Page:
2 Brothers, Depression?

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Cherim

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Hi all, I rescued two piggies, Charlie and Alfie, 3 year old brothers a few days ago. Whenever we visited them at the sanctuary Alfie (the smaller of the two) came out, was more inquisitive, braver, and came up to us. When we got home they explored their cage (1mx1m) and seemed okay. I remove the front part of the cage and let them into a little fenced of area of the living room everyday so they have plenty of space and hiding spots. Originally Alfie began mounting Charlie, pursuing him, but yesterday Charlie tried to mount Alfie and has since been chattering at him and stealing his food. Alfie has become somewhat of a recluse and stays in his little house for hours at a time, and will only eat if i place the food at the door of his hut. I'm worried the larger space has caused a stir between them and they're fighting for dominance. At the centre they said they have always been together, and when we saw them they were always snuggling, now they sleep in separate huts. I'm worried Alfie has not taken this change well and that there is now a power struggle. Any advice?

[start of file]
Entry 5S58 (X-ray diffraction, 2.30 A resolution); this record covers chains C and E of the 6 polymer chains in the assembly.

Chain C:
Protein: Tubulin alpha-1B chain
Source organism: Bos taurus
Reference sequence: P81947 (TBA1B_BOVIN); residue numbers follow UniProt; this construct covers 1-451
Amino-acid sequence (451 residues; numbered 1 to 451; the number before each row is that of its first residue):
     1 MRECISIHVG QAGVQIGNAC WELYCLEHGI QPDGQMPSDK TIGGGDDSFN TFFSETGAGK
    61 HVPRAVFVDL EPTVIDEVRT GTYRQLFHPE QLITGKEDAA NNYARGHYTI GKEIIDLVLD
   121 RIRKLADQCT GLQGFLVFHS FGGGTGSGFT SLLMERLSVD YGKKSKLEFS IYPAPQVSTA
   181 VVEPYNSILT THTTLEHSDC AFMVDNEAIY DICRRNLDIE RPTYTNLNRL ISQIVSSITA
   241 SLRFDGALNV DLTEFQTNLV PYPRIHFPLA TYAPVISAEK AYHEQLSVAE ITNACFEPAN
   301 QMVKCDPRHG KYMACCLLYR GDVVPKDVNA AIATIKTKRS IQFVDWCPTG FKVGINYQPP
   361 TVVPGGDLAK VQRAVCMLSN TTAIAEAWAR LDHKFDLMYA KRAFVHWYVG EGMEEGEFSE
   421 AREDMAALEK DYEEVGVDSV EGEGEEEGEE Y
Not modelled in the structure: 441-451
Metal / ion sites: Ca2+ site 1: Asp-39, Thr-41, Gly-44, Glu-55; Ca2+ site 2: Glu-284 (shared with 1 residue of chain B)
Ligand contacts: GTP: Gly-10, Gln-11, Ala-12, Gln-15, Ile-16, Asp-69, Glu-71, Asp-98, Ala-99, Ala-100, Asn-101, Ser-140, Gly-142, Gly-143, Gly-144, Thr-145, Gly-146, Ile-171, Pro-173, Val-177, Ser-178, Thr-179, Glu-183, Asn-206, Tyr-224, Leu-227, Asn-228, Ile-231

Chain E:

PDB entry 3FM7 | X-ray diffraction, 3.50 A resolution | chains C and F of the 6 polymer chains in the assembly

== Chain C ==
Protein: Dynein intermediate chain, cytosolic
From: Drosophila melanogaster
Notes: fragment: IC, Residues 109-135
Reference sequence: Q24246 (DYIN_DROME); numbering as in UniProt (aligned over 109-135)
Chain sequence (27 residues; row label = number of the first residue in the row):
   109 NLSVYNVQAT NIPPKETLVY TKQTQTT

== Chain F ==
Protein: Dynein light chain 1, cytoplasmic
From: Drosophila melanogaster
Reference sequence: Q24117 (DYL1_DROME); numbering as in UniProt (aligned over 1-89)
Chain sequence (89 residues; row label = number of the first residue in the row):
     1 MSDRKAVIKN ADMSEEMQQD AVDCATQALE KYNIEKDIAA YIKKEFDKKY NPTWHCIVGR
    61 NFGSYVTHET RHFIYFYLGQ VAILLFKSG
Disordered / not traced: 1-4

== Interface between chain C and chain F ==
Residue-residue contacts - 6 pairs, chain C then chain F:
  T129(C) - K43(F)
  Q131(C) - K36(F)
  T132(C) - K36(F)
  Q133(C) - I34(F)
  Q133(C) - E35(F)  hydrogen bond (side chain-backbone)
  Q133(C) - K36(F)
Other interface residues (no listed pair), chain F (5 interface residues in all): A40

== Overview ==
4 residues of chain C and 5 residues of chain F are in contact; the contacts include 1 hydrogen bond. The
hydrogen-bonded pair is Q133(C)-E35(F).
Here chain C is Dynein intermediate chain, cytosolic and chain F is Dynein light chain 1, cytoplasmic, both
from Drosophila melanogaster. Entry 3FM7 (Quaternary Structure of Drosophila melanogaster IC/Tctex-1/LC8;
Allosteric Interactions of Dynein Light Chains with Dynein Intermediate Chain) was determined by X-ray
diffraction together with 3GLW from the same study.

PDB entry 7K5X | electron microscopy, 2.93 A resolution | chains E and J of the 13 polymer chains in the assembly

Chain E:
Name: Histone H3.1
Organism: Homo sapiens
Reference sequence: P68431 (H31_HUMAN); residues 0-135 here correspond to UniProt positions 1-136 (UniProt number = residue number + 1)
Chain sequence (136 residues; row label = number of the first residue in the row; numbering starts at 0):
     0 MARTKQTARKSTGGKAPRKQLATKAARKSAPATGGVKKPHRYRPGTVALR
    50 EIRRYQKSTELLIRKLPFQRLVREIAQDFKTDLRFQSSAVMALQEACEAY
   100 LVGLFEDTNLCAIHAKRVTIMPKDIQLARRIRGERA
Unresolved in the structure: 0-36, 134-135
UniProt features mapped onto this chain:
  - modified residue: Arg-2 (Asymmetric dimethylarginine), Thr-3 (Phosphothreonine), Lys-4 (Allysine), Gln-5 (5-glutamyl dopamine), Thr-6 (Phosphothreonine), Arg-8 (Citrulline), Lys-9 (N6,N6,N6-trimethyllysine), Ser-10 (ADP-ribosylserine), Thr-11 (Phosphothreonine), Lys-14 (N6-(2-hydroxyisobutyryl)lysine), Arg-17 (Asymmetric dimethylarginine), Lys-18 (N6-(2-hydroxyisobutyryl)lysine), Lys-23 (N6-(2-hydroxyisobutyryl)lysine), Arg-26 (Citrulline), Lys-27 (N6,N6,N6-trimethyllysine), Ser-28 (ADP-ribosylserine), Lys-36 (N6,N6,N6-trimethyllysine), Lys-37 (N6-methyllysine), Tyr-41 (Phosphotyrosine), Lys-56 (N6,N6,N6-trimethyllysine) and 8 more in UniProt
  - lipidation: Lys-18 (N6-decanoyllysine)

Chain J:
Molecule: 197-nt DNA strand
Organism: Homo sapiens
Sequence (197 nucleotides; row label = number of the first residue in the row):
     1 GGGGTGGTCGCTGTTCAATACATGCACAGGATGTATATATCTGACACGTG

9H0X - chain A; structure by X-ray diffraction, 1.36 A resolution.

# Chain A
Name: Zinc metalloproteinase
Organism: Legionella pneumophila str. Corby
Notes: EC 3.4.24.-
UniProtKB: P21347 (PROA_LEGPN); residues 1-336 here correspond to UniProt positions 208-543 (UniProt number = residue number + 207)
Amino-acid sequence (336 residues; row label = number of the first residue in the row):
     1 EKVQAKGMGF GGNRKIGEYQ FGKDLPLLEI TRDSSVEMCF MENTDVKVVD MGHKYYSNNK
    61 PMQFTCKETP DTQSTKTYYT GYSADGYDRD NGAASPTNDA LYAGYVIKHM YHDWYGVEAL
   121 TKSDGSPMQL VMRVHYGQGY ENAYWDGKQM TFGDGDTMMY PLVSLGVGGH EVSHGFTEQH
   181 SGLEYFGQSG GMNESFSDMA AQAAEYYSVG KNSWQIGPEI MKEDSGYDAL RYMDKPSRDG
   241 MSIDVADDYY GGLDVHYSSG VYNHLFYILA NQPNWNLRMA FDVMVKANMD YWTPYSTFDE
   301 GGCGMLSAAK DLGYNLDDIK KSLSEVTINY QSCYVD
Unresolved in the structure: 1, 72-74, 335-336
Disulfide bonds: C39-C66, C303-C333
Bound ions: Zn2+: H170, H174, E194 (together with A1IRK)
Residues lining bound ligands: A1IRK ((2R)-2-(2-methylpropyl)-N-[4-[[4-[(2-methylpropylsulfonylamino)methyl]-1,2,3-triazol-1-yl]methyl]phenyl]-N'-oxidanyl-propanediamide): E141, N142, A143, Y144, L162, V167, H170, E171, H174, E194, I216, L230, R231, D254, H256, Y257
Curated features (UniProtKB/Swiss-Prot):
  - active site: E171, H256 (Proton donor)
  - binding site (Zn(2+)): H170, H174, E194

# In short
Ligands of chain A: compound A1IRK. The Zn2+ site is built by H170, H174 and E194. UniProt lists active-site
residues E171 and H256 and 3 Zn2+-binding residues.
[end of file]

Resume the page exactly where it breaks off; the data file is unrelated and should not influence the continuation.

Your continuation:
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Hi all, I rescued two piggies, Charlie and Alfie, 3 year old brothers a few days ago. Whenever we visited them at the sanctuary Alfie (the smaller of the two) came out, was more inquisitive, braver, and came up to us. When we got home they explored their cage (1mx1m) and seemed okay. I remove the front part of the cage and let them into a little fenced of area of the living room everyday so they have plenty of space and hiding spots. Originally Alfie began mounting Charlie, pursuing him, but yesterday Charlie tried to mount Alfie and has since been chattering at him and stealing his food. Alfie has become somewhat of a recluse and stays in his little house for hours at a time, and will only eat if i place the food at the door of his hut. I'm worried the larger space has caused a stir between them and they're fighting for dominance. At the centre they said they have always been together, and when we saw them they were always snuggling, now they sleep in separate huts. I'm worried Alfie has not taken this change well and that there is now a power struggle. Any advice?